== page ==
Stumbling and backfiring carb question (2 Viewers)

thebigredrocker

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A retarding distributor cannot be timed to the bulb without manifold vacuum or it will be too retarded when the rpms increase.

Are you sure your dissy is vac retard? To check remove cap, apply suction with your mityvac pump. Retarding points plate rotates clockwise, advancing rotates CCW.
 
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Are you sure your dissy is vac retard? To check remove cap, apply suction with your mityvac pump. Retarding points plate rotates clockwise, advancing rotates CCW.
Yeah. I checked it with the timing light with vacuum applied.
 
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You can optimize its operation on manifold vacuum by trial and error. However, it won’t do what the vacuum advance / retard is supposed to do: retard the ignition under WOT high output conditions where you have precognition / detonation / pinging.
 
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You can optimize its operation on manifold vacuum by trial and error. However, it won’t do what the vacuum advance / retard is supposed to do: retard the ignition under WOT high output conditions where you have precognition / detonation / pinging.
Now that is a new one, I would like to learn more. You are saying my timing should advance up to a point and then retard under high output? And this would be accomplished in my 1972 distributor how? Here is another thread where someone mapped timing advance against rpm. No where do you see a retard at the end of the curve.

 
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Like Jim C sez: “If the data above is collected by free-revving the engine, the vac advance data is not very useful, since it is a function of throttle position and load, neither of which are on the graph.”

Yes. The point of a vacuum advance (or retard) distributor is to retard the spark under high engine load and low RPM, like going up hill in high gear with the pedal to the metal.

This was accomplished in your ‘72 by the VSV applying vacuum to the distributor with a WOT And low speed.
 
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Yes. The point of a vacuum advance (or retard) distributor is to retard the spark under high engine load and low RPM, like going up hill in high gear with the pedal to the metal.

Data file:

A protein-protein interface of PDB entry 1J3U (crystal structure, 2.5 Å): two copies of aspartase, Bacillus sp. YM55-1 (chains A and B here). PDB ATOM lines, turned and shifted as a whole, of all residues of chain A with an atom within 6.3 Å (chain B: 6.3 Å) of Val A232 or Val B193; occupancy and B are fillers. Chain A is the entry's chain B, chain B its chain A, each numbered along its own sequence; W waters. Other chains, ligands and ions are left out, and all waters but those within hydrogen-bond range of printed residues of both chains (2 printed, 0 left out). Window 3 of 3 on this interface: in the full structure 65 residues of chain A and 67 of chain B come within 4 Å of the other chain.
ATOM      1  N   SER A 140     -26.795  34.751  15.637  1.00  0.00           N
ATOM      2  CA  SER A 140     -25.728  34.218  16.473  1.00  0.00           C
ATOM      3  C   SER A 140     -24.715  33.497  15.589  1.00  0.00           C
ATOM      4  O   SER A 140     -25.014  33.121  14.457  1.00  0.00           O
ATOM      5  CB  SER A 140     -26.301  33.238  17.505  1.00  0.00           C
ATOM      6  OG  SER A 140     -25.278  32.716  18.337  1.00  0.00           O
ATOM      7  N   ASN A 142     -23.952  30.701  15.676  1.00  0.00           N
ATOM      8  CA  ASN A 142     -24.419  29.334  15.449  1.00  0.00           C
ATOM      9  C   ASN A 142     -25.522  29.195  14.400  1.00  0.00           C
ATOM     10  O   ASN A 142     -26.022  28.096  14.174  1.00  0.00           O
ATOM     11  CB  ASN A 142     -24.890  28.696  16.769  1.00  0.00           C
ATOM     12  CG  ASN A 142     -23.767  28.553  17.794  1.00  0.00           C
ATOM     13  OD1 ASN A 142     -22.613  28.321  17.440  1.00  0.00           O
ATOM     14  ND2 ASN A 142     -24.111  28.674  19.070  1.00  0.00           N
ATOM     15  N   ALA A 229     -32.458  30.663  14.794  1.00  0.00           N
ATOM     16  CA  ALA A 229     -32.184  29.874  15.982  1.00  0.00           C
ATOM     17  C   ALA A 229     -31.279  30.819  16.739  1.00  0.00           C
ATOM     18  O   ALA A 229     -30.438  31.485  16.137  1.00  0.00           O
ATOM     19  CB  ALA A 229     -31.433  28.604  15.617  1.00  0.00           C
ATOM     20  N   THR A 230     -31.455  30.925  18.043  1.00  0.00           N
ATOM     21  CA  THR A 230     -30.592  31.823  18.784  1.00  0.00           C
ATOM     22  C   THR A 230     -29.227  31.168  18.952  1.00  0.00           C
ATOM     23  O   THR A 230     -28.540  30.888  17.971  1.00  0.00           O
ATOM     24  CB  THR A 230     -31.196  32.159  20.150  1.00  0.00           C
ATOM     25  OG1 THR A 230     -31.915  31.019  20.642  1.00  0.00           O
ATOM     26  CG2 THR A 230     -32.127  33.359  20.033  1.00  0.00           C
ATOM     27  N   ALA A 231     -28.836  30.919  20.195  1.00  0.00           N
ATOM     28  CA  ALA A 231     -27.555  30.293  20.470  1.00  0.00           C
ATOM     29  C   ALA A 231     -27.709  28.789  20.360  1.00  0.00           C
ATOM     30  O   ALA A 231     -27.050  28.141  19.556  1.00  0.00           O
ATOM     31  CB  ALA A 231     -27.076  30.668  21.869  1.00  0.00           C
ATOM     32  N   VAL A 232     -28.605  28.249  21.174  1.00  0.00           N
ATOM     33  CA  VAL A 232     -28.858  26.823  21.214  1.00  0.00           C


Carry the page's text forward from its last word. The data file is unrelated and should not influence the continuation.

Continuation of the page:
This was accomplished in your ‘72 by the VSV applying vacuum to the distributor with a WOT And low speed.

For a vacuum retarding distributor, how can the VSV apply vacuum at WOT? The source vacuum from the manifold has dropped. I guess it works because according to the Haynes manual, during acceleration between 13-41 mph, the VSV is energized to retard timing. I assume then that I shouldn’t have vacuum at the distributor at idle if the VSV is working.
 
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At WOT, there is about 3 inches of H2O which is enough to drive the retard mechanism compare to zero.

If the VSV is working (and the distributor), you shouldn’t be having any problems.
 
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Can you post a picture of your distributor and pics of your carb from a couple of different angles? I'm curious to see how things are connected.
 
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The truck is running well now. I found that the VSV connections were not correct. Here is how everything is connected now.
White goes to distributor.
Red goes to carb base (manifold vacuum)
Black goes to manifold connection under air cleaner
Green goes to throttle position diaphragm


1972_vsv.jpg


The main issue I had was trying to set the timing to 7 BTDC without any vacuum to the carburetor. With a vacuum retard carburetor, the advance is when the manifold vacuum drops when you hit the gas. If you don't have that advance it will stumble and backfire if set to 7 BTDC. I found that with the VSV connected, there is vacuum at the distributor during idle only after the engine has warmed up. That is when the timing needs to be set at 7 BTDC. If you disconnect the VSV, the timing will have to be set much higher or connect the distributor directly to manifold vacuum. If you connect the distributor directly to manifold vacuum, (as Pin Head said above) you might get too much advance and get pre-detonation under WOT though I never found that to be true in my testing. The VSV is supposed to fine tune the timing a bit as part of the ICS (improved combustion system).
 

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